Tuesday, November 4, 2008

Good Job, Statesman-Journal

The only consolation to this, which stems from THIS:
24-247:SALEM AREA MASS TRANS DIST L.O.T.$0.49 PER $1,000
YES . . . . . . . . . . . . . 15,639 47.42
NO . . . . . . . . . . . . . 17,338 52.58

YES . . . . . . . . . . . . . 11,342 54.83
NO . . . . . . . . . . . . . 9,343 45.17

is knowing that the Statesman-Journal's attitude in opposing the transit levy (24-247) --- the belief that you can have something for nothing --- is the same attitude that will doom the Statesman-Journal in the end, as Craigslist devours its classifieds revenue and readers find an ever-thinner paper with ever-less content increasingly optional.

When people stop caring enough about their community to allow a vital service to be gradually destroyed, they certainly see no need to support institutions like newspapers, the benefits of which are much more subtle and difficult to appreciate.

And (unlike with transit) there's a host of great alternatives to the Statesman-Journal, many of which are free, fast, and full of fantastically diverse perspectives and insights (unlike the Statesman-Journal).

So, Statesman-Journal, Pyrrhic victory is yours. You win this round, but have only hastened your own demise.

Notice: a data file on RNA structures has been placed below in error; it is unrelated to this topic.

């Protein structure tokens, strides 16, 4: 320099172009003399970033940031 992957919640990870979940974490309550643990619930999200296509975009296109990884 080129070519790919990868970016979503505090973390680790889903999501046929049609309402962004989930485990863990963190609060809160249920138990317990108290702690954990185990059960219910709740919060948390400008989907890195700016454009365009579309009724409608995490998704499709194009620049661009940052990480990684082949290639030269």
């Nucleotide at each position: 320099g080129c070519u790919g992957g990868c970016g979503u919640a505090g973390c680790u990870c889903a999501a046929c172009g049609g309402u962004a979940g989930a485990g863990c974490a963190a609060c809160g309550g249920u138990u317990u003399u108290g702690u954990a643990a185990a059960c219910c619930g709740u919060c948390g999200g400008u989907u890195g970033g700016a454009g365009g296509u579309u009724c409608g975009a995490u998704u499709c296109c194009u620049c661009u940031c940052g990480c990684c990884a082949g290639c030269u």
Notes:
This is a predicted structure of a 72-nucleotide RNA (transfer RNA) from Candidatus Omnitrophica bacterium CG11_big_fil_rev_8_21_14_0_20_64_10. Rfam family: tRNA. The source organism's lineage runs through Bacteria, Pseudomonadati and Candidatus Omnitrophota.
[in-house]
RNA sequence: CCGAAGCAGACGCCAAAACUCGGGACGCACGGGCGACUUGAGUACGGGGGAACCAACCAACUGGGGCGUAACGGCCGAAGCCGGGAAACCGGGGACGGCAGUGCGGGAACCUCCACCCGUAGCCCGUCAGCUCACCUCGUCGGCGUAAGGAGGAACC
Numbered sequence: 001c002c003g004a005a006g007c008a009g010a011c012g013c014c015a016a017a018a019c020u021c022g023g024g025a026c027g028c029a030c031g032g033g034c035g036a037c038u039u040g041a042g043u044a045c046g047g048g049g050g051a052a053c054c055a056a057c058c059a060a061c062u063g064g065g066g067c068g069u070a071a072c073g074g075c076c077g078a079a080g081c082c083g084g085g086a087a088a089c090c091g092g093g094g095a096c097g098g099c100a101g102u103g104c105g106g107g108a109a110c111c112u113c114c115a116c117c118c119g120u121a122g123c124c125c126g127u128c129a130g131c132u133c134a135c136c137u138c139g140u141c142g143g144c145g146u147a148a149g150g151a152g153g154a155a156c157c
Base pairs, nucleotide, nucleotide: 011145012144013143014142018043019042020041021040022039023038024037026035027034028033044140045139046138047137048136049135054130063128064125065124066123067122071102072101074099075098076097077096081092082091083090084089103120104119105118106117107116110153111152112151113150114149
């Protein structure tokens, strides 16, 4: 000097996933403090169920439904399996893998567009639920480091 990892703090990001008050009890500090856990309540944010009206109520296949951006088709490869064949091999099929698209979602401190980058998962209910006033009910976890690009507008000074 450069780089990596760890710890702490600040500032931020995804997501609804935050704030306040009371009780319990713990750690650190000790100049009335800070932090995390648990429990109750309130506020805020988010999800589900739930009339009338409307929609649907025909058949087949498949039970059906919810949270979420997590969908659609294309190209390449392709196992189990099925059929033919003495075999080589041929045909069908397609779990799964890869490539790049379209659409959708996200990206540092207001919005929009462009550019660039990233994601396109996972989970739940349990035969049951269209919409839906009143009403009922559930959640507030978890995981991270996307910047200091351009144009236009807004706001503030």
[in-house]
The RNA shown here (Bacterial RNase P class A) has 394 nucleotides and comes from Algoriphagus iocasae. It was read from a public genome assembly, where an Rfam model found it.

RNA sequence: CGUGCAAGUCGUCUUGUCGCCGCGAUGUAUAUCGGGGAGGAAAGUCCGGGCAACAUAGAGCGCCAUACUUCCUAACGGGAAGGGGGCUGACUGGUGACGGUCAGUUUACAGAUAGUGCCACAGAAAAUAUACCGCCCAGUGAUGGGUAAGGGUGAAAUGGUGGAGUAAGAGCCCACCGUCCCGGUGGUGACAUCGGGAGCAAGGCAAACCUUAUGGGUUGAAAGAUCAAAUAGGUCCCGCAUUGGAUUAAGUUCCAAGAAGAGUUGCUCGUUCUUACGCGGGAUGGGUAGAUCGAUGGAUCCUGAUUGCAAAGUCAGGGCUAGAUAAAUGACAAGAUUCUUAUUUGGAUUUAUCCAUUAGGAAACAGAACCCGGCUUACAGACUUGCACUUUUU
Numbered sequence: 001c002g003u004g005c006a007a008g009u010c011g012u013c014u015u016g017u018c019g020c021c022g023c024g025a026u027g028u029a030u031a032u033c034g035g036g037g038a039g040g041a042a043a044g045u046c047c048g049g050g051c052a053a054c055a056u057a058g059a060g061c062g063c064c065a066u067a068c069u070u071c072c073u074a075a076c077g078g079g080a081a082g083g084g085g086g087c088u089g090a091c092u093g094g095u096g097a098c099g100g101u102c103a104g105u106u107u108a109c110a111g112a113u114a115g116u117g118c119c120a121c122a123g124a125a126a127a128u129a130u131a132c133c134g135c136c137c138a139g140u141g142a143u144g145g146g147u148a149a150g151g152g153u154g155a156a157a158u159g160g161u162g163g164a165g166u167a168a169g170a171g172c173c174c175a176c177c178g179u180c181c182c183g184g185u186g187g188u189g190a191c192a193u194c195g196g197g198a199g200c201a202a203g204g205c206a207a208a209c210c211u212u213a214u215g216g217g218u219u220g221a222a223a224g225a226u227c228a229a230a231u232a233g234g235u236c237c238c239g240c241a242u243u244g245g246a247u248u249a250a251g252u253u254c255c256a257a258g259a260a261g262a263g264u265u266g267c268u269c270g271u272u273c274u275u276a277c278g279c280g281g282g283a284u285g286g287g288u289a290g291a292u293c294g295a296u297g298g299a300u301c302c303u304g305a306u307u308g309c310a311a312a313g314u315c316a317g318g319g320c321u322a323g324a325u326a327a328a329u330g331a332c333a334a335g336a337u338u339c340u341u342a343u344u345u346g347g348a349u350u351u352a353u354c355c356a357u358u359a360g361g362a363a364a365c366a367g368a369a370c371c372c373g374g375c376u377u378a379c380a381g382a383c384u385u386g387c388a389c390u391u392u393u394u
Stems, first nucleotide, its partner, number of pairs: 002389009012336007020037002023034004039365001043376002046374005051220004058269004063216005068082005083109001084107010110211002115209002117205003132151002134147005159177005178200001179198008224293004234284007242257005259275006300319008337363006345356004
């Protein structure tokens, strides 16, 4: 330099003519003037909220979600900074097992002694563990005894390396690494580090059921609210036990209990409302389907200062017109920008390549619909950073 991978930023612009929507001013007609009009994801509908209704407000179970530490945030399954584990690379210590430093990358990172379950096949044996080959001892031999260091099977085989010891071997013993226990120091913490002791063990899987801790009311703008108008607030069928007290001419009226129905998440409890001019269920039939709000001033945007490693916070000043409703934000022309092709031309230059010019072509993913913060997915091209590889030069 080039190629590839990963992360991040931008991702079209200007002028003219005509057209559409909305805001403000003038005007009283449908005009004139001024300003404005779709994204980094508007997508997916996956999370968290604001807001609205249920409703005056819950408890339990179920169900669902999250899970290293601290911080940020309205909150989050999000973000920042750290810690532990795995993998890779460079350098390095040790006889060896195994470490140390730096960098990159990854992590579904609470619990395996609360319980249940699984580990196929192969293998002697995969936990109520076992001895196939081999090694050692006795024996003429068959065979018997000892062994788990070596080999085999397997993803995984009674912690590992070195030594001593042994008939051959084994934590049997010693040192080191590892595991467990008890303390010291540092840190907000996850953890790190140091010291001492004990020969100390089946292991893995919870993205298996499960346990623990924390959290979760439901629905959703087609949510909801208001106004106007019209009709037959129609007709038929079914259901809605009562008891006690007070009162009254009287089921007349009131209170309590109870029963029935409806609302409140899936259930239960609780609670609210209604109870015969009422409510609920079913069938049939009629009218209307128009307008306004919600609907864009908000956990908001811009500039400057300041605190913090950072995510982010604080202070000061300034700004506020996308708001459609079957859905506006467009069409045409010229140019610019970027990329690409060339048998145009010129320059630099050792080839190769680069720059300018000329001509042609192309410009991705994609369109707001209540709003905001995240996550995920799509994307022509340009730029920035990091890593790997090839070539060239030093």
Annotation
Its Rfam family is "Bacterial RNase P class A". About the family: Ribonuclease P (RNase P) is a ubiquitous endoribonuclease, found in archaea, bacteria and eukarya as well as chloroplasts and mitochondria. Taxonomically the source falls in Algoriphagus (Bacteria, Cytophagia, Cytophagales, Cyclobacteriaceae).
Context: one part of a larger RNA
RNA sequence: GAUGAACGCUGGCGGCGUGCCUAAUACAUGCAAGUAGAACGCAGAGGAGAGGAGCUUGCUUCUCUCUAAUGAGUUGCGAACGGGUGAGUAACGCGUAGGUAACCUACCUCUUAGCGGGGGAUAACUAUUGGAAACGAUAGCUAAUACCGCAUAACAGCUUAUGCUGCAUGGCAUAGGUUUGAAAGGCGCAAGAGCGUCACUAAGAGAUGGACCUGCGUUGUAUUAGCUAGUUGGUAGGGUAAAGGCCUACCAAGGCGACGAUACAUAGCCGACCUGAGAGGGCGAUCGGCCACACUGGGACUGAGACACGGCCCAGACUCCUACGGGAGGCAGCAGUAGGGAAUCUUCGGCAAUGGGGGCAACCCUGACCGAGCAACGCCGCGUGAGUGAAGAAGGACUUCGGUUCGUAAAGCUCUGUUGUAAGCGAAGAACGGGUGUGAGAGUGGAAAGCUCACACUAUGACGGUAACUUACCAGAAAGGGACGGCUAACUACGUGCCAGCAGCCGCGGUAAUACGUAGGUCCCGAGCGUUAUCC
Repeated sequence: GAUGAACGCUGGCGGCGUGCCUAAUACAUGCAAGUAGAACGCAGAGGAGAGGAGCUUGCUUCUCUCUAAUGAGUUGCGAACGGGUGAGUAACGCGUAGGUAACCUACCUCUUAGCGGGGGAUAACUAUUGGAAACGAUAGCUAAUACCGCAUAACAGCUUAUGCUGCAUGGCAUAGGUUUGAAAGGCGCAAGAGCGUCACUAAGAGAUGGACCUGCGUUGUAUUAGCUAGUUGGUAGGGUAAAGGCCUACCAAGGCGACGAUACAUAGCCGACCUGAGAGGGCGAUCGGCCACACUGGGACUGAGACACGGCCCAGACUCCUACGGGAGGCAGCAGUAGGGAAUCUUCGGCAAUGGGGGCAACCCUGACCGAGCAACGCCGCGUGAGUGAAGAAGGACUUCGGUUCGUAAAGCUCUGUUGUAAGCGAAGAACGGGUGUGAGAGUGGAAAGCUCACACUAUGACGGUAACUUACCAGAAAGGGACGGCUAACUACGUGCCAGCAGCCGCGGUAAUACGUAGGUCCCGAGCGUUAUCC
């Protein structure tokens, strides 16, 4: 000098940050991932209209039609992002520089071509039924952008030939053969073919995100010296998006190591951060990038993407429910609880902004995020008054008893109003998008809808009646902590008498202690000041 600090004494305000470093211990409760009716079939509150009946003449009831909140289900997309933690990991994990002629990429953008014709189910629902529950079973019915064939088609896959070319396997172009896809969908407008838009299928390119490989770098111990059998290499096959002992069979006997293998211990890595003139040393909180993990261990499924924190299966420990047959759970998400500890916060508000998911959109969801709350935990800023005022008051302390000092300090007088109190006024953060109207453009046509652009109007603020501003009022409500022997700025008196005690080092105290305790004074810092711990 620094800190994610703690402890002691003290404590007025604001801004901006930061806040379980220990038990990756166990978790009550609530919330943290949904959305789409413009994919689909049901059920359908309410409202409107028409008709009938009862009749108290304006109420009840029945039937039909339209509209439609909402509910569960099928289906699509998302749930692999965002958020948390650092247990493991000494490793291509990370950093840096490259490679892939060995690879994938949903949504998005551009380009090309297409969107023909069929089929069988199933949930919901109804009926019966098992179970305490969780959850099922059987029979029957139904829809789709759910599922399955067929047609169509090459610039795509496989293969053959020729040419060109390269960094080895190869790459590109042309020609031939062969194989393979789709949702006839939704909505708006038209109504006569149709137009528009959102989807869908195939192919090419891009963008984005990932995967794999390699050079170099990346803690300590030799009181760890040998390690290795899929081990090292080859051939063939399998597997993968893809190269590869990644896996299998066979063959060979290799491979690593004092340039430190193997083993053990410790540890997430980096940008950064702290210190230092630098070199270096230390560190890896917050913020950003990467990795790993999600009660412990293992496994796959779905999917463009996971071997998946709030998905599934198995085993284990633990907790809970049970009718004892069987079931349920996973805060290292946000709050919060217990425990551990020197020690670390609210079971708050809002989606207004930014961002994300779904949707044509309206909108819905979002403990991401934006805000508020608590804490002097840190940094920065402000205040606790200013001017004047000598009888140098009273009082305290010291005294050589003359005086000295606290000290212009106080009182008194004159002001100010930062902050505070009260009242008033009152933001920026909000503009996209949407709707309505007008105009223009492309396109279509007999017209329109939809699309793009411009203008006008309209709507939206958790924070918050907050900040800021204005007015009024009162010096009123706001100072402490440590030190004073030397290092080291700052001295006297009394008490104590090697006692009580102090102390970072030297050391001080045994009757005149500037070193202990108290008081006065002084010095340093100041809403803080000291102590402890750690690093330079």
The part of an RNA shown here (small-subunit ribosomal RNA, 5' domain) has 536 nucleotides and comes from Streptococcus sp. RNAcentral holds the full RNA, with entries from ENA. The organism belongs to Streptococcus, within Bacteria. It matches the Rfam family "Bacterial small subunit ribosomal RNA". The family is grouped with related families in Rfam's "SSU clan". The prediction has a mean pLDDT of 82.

Pools, libraries on the chopping block, and a sword hangs over Cherriots

Another story about the city campaign to defund the local public pools, which follows the recent round of budget cuts at the library, which killed the Bookmobile and slashed computer lab hours.

Meanwhile, we will learn tonight whether Salem's bus system, Cherriots, will be able to continue offering Saturday service and continue all its current routes. If the Cherriots operating levy fails, we will lose all Saturday service (just as Sunday service was lost a few years ago) and some routes will be discontinued, and the headway on most runs (the time between buses) will increase. Losing scheduled service means an end to the handicapped service at those times as well.

In other words, we'll see Salem continue to decline in basic services and amenities that serve everyone, including those without a lot of money.

Meanwhile, Salem continues to lavish money on the richest demographic group of all, seniors, replacing a perfectly serviceable Senior Center in NE Salem with a palatial new "50+ Center" located further out in autosprawl hell.

It's probably fitting that the 50+ website says that the center is "located about half of a mile northeast of Salem's city center" and offers no information about how to use Cherriots to get to the center (#3, Capitola) --- the city government mindset in Salem being "of the automobile, by the automobile, and for the automobile." Indeed, any senior who wants to take in an evening program at the 50+ Center had better be prepared to be stuck downtown, because if you take the last bus from the 50+ Center after 9:00 when it closes, you likely won't be able to find a bus to take you home from the Transit Center. And good luck getting to the 50+ Center on Saturday with no Cherriots.

(By the way, Mapquest.com gives the distance to 50+ from Church and Marion -- the place where the center of the city is marked -- as 1.99 miles. Even as the crow flies, it's clearly a mile and a half or more to 50+ from downtown -- too far to walk for most seniors, in other words.)